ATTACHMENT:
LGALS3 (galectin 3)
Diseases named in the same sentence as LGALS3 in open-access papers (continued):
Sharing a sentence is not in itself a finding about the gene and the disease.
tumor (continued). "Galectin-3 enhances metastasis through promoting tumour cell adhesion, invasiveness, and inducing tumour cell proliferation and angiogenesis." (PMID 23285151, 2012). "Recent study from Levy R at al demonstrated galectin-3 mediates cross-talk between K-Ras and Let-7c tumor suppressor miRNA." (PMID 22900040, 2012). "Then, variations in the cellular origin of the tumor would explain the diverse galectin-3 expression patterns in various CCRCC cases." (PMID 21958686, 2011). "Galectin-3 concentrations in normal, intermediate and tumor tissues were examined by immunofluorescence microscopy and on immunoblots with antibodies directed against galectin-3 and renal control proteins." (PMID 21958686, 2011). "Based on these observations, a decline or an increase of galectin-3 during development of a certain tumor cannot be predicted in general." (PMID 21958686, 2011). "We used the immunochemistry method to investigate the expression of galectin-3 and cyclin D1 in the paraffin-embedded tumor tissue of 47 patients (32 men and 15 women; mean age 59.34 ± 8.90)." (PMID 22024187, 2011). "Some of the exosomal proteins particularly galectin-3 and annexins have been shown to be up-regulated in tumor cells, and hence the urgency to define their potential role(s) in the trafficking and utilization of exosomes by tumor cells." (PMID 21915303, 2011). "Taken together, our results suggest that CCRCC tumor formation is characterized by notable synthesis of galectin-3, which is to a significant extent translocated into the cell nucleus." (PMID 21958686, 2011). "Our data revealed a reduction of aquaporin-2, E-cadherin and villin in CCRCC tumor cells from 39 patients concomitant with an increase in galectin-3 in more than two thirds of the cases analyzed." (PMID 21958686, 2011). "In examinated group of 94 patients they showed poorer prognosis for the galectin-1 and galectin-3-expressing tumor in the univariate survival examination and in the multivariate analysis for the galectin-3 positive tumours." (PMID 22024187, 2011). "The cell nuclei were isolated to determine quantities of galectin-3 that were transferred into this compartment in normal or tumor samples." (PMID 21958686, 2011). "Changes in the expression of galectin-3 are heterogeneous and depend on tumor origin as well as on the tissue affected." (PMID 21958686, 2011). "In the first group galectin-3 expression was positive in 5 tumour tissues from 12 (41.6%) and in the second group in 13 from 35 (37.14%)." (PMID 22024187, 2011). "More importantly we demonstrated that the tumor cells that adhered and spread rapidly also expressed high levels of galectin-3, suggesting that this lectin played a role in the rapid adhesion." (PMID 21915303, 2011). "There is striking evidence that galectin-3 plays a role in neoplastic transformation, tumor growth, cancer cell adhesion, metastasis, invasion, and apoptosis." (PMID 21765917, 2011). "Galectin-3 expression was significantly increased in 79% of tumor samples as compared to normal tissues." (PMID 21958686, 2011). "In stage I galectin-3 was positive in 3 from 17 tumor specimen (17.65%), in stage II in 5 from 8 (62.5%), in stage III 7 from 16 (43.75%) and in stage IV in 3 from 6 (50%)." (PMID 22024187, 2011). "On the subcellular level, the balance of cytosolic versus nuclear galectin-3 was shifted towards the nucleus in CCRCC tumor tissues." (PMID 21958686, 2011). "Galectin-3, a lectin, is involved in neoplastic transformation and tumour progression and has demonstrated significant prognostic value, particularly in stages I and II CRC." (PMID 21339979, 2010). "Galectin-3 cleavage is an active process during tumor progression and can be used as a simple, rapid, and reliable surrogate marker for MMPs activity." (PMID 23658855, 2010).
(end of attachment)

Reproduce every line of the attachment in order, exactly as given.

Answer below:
LGALS3 (galectin 3)
Diseases named in the same sentence as LGALS3 in open-access papers (continued):
Sharing a sentence is not in itself a finding about the gene and the disease.
tumor (continued). "Galectin-3 enhances metastasis through promoting tumour cell adhesion, invasiveness, and inducing tumour cell proliferation and angiogenesis." (PMID 23285151, 2012). "Recent study from Levy R at al demonstrated galectin-3 mediates cross-talk between K-Ras and Let-7c tumor suppressor miRNA." (PMID 22900040, 2012). "Then, variations in the cellular origin of the tumor would explain the diverse galectin-3 expression patterns in various CCRCC cases." (PMID 21958686, 2011). "Galectin-3 concentrations in normal, intermediate and tumor tissues were examined by immunofluorescence microscopy and on immunoblots with antibodies directed against galectin-3 and renal control proteins." (PMID 21958686, 2011). "Based on these observations, a decline or an increase of galectin-3 during development of a certain tumor cannot be predicted in general." (PMID 21958686, 2011). "We used the immunochemistry method to investigate the expression of galectin-3 and cyclin D1 in the paraffin-embedded tumor tissue of 47 patients (32 men and 15 women; mean age 59.34 ± 8.90)." (PMID 22024187, 2011). "Some of the exosomal proteins particularly galectin-3 and annexins have been shown to be up-regulated in tumor cells, and hence the urgency to define their potential role(s) in the trafficking and utilization of exosomes by tumor cells." (PMID 21915303, 2011). "Taken together, our results suggest that CCRCC tumor formation is characterized by notable synthesis of galectin-3, which is to a significant extent translocated into the cell nucleus." (PMID 21958686, 2011). "Our data revealed a reduction of aquaporin-2, E-cadherin and villin in CCRCC tumor cells from 39 patients concomitant with an increase in galectin-3 in more than two thirds of the cases analyzed." (PMID 21958686, 2011). "In examinated group of 94 patients they showed poorer prognosis for the galectin-1 and galectin-3-expressing tumor in the univariate survival examination and in the multivariate analysis for the galectin-3 positive tumours." (PMID 22024187, 2011). "The cell nuclei were isolated to determine quantities of galectin-3 that were transferred into this compartment in normal or tumor samples." (PMID 21958686, 2011). "Changes in the expression of galectin-3 are heterogeneous and depend on tumor origin as well as on the tissue affected." (PMID 21958686, 2011). "In the first group galectin-3 expression was positive in 5 tumour tissues from 12 (41.6%) and in the second group in 13 from 35 (37.14%)." (PMID 22024187, 2011). "More importantly we demonstrated that the tumor cells that adhered and spread rapidly also expressed high levels of galectin-3, suggesting that this lectin played a role in the rapid adhesion." (PMID 21915303, 2011). "There is striking evidence that galectin-3 plays a role in neoplastic transformation, tumor growth, cancer cell adhesion, metastasis, invasion, and apoptosis." (PMID 21765917, 2011). "Galectin-3 expression was significantly increased in 79% of tumor samples as compared to normal tissues." (PMID 21958686, 2011). "In stage I galectin-3 was positive in 3 from 17 tumor specimen (17.65%), in stage II in 5 from 8 (62.5%), in stage III 7 from 16 (43.75%) and in stage IV in 3 from 6 (50%)." (PMID 22024187, 2011). "On the subcellular level, the balance of cytosolic versus nuclear galectin-3 was shifted towards the nucleus in CCRCC tumor tissues." (PMID 21958686, 2011). "Galectin-3, a lectin, is involved in neoplastic transformation and tumour progression and has demonstrated significant prognostic value, particularly in stages I and II CRC." (PMID 21339979, 2010). "Galectin-3 cleavage is an active process during tumor progression and can be used as a simple, rapid, and reliable surrogate marker for MMPs activity." (PMID 23658855, 2010).